Hypoxic and anoxic brain injuries occur when the brain doesn’t receive sufficient—or any—oxygen for some time. Because oxygen is crucial to brain function, these brain injuries can leave lasting damage.
These specific brain injuries have many different causes, including near-drowning, electric shock, carbon monoxide poisoning, improper administration of anesthesia, poisoning, smoke inhalation and drugs. These causes are common in personal injury cases, from premises liability and car accidents to medical malpractice. If you or a loved one have suffered an anoxic or hypoxic brain injury as a result of someone else’s negligence, contact the Law Offices of Tim Misny right away.
Here’s what to know about these brain injuries.
Hypoxic vs. anoxic brain injuries
Hypoxic and anoxic brain injuries are defined by whether the brain is receiving any oxygen at all. A complete interruption to the brain’s oxygen supply is an anoxic brain injury, while a partial interruption (inadequate to support normal brain function) is a hypoxic injury.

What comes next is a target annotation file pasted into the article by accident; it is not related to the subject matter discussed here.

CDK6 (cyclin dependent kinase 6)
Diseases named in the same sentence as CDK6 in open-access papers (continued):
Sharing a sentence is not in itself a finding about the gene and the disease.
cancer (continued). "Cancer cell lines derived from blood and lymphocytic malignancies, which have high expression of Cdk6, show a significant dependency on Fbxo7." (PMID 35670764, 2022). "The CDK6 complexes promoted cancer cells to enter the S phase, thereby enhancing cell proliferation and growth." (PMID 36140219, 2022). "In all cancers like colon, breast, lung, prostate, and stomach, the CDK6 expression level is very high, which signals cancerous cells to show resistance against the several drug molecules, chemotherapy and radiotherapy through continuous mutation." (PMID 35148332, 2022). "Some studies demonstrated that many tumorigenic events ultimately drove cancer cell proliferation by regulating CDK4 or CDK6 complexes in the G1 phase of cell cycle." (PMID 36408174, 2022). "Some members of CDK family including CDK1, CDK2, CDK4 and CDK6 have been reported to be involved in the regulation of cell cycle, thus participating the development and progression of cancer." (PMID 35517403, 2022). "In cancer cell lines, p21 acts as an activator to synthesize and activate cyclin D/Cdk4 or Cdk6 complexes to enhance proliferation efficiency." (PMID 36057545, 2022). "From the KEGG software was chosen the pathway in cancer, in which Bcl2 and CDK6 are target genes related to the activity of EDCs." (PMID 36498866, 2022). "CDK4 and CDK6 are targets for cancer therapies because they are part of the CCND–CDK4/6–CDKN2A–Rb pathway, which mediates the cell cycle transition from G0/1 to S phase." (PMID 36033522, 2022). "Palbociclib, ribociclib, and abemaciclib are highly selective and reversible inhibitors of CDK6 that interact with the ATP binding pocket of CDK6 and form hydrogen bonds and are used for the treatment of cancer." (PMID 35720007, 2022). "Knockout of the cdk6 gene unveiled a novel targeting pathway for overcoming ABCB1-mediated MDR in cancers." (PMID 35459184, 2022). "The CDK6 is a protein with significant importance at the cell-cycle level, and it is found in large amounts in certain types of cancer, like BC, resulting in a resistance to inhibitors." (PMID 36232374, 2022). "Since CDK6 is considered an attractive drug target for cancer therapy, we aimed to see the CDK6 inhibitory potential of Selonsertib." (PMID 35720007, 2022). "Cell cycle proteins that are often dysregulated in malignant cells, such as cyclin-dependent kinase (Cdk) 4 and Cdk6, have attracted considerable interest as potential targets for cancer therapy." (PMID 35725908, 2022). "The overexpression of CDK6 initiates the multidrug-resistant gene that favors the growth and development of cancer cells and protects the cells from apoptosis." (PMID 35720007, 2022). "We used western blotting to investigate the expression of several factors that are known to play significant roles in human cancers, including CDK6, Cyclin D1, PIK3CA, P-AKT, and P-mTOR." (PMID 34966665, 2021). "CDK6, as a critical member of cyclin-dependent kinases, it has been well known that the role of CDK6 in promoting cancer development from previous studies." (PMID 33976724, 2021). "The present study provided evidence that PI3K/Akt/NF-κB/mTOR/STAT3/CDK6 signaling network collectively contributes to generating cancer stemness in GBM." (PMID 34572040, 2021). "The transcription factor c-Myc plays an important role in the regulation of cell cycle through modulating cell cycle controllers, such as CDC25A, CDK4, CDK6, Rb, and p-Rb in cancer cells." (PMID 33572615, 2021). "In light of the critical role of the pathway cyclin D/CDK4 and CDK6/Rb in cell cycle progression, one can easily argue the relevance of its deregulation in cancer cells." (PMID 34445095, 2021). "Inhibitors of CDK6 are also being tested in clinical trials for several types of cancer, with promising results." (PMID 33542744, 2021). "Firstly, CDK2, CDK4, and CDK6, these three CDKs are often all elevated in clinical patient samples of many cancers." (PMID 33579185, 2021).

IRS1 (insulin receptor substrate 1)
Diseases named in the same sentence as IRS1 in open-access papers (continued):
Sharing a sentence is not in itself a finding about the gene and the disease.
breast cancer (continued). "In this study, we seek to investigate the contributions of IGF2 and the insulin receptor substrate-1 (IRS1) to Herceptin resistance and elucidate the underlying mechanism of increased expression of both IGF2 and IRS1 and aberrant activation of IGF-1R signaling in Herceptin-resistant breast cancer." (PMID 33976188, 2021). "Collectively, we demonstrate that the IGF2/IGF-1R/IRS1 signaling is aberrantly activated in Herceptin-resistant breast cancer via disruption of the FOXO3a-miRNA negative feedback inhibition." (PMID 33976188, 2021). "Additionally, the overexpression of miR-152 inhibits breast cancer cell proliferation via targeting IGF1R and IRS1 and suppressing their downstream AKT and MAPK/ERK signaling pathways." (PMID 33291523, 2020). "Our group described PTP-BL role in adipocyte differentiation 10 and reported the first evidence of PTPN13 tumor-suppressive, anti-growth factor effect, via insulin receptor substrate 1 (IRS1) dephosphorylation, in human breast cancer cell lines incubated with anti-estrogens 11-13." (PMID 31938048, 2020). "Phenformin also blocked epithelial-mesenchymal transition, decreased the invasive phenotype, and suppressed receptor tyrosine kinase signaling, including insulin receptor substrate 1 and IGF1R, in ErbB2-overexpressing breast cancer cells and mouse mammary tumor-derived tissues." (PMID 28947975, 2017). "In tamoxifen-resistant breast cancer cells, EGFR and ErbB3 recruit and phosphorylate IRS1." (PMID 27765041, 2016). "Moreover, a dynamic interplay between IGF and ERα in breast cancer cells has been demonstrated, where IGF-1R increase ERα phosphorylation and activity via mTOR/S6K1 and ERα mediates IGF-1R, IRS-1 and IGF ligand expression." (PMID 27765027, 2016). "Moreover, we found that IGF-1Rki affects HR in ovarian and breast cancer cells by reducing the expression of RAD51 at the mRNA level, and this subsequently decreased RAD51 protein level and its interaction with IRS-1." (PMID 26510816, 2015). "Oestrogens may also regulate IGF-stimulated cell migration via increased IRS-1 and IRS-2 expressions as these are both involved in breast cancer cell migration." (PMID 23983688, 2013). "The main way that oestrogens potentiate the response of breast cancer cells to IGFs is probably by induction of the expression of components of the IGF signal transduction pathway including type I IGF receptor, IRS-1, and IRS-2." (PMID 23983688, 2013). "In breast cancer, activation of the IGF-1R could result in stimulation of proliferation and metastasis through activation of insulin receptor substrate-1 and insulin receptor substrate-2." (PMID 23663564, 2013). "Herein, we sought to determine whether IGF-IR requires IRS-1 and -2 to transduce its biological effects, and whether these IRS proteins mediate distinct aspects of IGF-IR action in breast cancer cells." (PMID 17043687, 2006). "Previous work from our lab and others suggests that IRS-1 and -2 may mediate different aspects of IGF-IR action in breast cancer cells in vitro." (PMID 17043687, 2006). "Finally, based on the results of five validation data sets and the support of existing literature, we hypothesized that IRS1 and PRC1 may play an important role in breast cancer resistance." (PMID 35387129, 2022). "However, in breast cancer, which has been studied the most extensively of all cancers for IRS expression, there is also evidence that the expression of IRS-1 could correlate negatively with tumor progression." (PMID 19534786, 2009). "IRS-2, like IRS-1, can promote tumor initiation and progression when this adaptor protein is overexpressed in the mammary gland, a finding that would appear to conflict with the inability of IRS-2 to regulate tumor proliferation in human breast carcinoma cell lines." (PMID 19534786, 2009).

If the brain’s supply of oxygen is interrupted, people typically lose consciousness within 15 seconds. Brain damage starts to occur after four minutes without oxygen. Because the brain uses oxygen to make glucose, its major energy source, even a brief interruption can be devastating.
Consequences of hypoxic and anoxic brain injuries
When someone suffers a hypoxic or anoxic brain injury, they can experience a range of symptoms from mild or short-term effects to severe, long-term problems.
After a brain injury, the body will try to increase blood flow to the brain to restore the oxygen supply. The body can increase the blood flow to the brain by twice the normal level. If that’s not enough, brain function is affected. The nerve cells of the brain are particularly dependent on oxygen: a lack thereof especially affects the parts of the brain responsible for memory and movement control.
Mild hypoxic or anoxic brain injuries can result in problems with attention and concentration, physical coordination, short-term memory loss, dizziness, increased breathing rates, sweating and light-headedness. Some people experience issues with their vision, tingling or numbness.
Severe brain injuries can result in coma. Confusion, agitation and drowsiness are common. Cyanosis may occur, which is a blue tint to the skin, especially around the fingertips, lips and mouth. The patient may experience jerky limbs and seizures as well as brain swelling. Long-term effects include a persistent vegetative state.
Discuss your claim with an Ohio accident attorney today
The Law Offices of Tim Misny can help you with your accident claim. If you or a loved one suffered a brain injury due to someone else’s negligence or recklessness, I’ll Make Them Pay!® Call my office at (800) 556-4769 so that I can evaluate your case right away.